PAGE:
TruncateElement element = gson.fromJson(new FileReader("input.json"), TruncateElement.class);

    System.out.println(element.lower);
    System.out.println(element.upper);
    System.out.println(element.delimiter);
    System.out.println(element.scope.get(0));
  }
}

class AttributeScopeDeserializer implements JsonDeserializer<AttributeScope>
{
  @Override
  public AttributeScope deserialize(JsonElement json, Type typeOfT, JsonDeserializationContext context)
      throws JsonParseException
  {
    AttributeScope[] scopes = AttributeScope.values();
    for (AttributeScope scope : scopes)
    {
      if (scope.scope.equals(json.getAsString()))
        return scope;
    }
    return null;
  }
}

class TruncateElement
{
  int lower;
  int upper;
  String delimiter;
  List<AttributeScope> scope;
}

enum AttributeScope
{
  TITLE("${title}"), DESCRIPTION("${description}");

  String scope;

  AttributeScope(String scope)
  {
    this.scope = scope;
  }
}
289

I want to expand a bit NAZIK/user2724653 answer (for my case). Here is a Java code:

public class Item {
    @SerializedName("status")
    private Status currentState = null;

    // other fields, getters, setters, constructor and other code...

    public enum Status {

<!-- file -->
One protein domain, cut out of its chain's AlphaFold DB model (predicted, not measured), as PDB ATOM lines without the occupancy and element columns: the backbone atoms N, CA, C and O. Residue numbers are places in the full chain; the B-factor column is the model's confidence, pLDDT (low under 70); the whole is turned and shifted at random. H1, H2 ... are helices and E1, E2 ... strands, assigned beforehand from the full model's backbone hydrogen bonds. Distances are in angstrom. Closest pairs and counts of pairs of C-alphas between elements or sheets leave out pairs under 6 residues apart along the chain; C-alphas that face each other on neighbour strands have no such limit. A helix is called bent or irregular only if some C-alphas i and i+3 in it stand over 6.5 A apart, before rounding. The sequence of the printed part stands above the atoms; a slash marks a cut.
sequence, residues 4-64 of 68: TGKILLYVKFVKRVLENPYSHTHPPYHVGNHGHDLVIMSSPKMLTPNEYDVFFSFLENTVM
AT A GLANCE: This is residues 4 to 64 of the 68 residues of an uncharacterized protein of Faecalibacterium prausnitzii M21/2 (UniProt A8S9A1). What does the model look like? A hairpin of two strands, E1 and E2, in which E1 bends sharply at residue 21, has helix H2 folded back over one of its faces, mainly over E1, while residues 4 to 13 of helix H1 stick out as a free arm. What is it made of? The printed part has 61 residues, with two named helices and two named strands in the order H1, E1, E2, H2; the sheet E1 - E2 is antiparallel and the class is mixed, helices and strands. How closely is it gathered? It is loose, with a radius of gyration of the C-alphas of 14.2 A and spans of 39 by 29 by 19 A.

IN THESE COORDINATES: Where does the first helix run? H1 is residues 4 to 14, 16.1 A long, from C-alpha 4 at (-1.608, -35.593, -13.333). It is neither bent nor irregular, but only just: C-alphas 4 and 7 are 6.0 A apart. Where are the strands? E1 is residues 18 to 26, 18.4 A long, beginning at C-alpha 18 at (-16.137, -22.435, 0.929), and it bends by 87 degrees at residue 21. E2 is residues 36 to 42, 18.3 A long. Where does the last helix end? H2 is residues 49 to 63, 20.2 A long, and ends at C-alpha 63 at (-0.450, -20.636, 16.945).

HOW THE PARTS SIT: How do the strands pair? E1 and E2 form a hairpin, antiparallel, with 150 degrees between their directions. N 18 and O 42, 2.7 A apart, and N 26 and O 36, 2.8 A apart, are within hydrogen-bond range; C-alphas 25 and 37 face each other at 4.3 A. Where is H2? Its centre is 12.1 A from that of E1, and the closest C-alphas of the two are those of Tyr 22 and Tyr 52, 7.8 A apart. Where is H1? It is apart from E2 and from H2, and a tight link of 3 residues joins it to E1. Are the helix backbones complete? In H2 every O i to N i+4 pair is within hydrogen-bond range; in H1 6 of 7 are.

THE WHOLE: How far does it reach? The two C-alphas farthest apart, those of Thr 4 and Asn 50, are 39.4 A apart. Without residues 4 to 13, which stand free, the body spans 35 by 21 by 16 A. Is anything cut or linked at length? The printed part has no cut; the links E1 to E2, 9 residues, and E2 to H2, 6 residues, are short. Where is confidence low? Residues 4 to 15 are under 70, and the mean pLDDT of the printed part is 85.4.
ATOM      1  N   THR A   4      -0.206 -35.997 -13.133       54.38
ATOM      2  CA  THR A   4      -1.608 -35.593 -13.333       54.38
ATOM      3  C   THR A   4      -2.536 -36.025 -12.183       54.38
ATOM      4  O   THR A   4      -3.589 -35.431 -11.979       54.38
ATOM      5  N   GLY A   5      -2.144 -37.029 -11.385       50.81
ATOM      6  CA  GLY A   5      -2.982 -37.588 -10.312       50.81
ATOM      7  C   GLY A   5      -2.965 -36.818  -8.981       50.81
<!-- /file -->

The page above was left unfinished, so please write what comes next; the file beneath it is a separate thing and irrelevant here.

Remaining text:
@SerializedName("0")
        BUY,
        @SerializedName("1")
        DOWNLOAD,
        @SerializedName("2")
        DOWNLOADING,
        @SerializedName("3")
        OPEN
     }
}

in the json file you have just a field "status": "N",, where N=0,1,2,3 - depend on the Status values. So that's all, GSON works fine with the values for the nested enum class. In my case i've parsed a list of Items from json array:

List<Item> items = new Gson().<List<Item>>fromJson(json,
                                          new TypeToken<List<Item>>(){}.getType());
  • 24
    This answer solves everything perfectly, no need for type adapters! – Lena Bru Jun 11 '14 at 7:35
  • 3
    When I do this, with Retrofit/Gson, the SerializedName of enum values has extra quotation marks added. The server actually receives "1", for example, instead of simply 1... – Matthew Housser Oct 19 '15 at 17:51
  • 16